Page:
Make Peace With Your Processes: Part 1


A fundamental design feature of Unix-like operating systems is that many of a system’s resources are accessible via the filesystem, as a file. For example the “procfs” pseudo-filesystem offers us access to all kinds of valuable treasures. In this series of articles, I’ll provide an overview of your system processes, explain how to use the “ps” command, and much more.

By querying files present in “/proc” you can quickly find out the intricacies of your network connections, the server’s CPU vendor, and look up a mountain of useful information, such as the command line parameters that were passed to your latest-and-greatest application when it fired up. This is because many of the functions of a server — such as a network connection — are really just another stream of data and in most cases can be presented as a file on your filesystem.

Let’s jump ahead for a moment in case you’re not too familiar with the “/proc” filesystem. If you knew that your Process ID was 16651, for example, then you could run this command to find out what was sent to the Puppet process to start it up:

# xargs -0 < /proc/16551/cmdline

The output from that command is:

/usr/bin/ruby /usr/bin/puppet agent

As you can see, Puppet’s agent is using the Ruby programming language in this case and the binary “/usr/bin/puppet” is passed the parameter “agent” to run it as an “agent” and not a “master”.

The “Everything Is A File” philosophy makes total sense if you think about it. The power harnessed within Unix’s standard tools (usually used for manipulating data held in the more common text files) such as “grep”, “awk” and “sed” are a major strength of the Operating System. But most importantly you can have a system’s components integrate very efficiently and easily if many things are simply files.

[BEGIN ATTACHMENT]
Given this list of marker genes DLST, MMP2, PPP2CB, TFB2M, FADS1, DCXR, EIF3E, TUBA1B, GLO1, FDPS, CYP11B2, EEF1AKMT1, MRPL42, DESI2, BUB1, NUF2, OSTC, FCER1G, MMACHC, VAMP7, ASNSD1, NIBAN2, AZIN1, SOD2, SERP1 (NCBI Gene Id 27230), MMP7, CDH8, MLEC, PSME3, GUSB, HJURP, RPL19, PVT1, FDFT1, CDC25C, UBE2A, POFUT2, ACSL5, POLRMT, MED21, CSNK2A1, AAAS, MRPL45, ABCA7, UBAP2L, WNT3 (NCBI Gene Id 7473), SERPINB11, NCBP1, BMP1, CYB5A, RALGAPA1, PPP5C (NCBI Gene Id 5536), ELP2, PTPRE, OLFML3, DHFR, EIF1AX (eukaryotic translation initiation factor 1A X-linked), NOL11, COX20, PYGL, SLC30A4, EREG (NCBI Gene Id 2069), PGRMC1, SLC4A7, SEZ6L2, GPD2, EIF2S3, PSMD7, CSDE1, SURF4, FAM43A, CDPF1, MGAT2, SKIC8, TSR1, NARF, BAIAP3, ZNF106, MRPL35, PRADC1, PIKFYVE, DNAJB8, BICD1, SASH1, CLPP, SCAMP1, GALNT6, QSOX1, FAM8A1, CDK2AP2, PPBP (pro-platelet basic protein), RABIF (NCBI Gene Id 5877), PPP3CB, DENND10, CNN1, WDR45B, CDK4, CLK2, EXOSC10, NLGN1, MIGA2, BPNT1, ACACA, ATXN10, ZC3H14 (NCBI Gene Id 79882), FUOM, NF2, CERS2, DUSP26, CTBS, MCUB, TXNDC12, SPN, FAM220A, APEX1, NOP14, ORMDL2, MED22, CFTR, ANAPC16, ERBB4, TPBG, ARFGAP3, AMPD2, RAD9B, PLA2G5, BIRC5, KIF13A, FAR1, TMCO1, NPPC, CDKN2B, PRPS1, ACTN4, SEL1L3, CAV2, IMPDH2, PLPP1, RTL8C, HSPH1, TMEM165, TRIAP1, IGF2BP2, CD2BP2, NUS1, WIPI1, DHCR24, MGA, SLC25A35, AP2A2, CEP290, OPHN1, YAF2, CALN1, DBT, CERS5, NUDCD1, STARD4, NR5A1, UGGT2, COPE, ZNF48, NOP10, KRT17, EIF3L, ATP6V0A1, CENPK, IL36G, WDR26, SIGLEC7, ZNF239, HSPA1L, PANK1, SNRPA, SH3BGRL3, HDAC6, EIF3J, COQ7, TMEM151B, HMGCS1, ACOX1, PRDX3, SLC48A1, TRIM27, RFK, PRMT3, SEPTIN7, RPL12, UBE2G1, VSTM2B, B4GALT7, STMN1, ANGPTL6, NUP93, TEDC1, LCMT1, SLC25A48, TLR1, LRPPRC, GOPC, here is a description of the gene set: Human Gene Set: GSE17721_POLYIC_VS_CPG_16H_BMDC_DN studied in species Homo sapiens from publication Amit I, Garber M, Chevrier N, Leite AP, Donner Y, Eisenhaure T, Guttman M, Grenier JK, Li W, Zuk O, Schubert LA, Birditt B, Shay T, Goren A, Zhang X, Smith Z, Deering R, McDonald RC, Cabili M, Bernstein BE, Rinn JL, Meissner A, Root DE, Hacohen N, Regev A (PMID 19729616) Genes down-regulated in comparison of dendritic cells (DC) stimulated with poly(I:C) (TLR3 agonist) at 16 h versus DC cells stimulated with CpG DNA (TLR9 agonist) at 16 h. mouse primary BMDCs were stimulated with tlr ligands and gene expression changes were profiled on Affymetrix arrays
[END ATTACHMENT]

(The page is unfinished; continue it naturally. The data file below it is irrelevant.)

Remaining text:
If you have you ever tried to look into a process running on a Unix-like machine then you’ll know that if anything the abundance of information adds confusion, rather than assists, if you don’t know where to look. There are all sorts of things to consider when you are eagerly trying to track down a rogue process on production machine.

In this series, I will attempt to offer a broad insight into how the Process Table can be accessed by the ps command and in combination with “/proc” and “/dev” how it can help you manipulate your systems.


There are a few legacy stumbling blocks when it comes to looking up a process on different types of Unix boxes, but thankfully we can rely on the trusty “ps” command to mitigate some of these headaches automatically.

For example, Unix used the “ps” command by grouping its parameters together and prepending a hyphen. BSD, on the other hand, enjoyed grouping switches together but, for one reason or another, fell out with the hyphen entirely.

Throwing another spanner in the works, however, was good old GNU’s preference, in which its long options used two dashes. Now that you’ve fully committed those confusing differences to memory, let’s assume that the ps command does as much as it can by mixing and matching the aforementioned options in an attempt to keep everyone happy.

Be warned that occasionally sometimes oddities can occur, so keep an eye out for them just in case. I’ll try to offer alternative commands as we go along to act as a reminder that not all is to be taken exactly as read. For example, a very common use of the ps command is: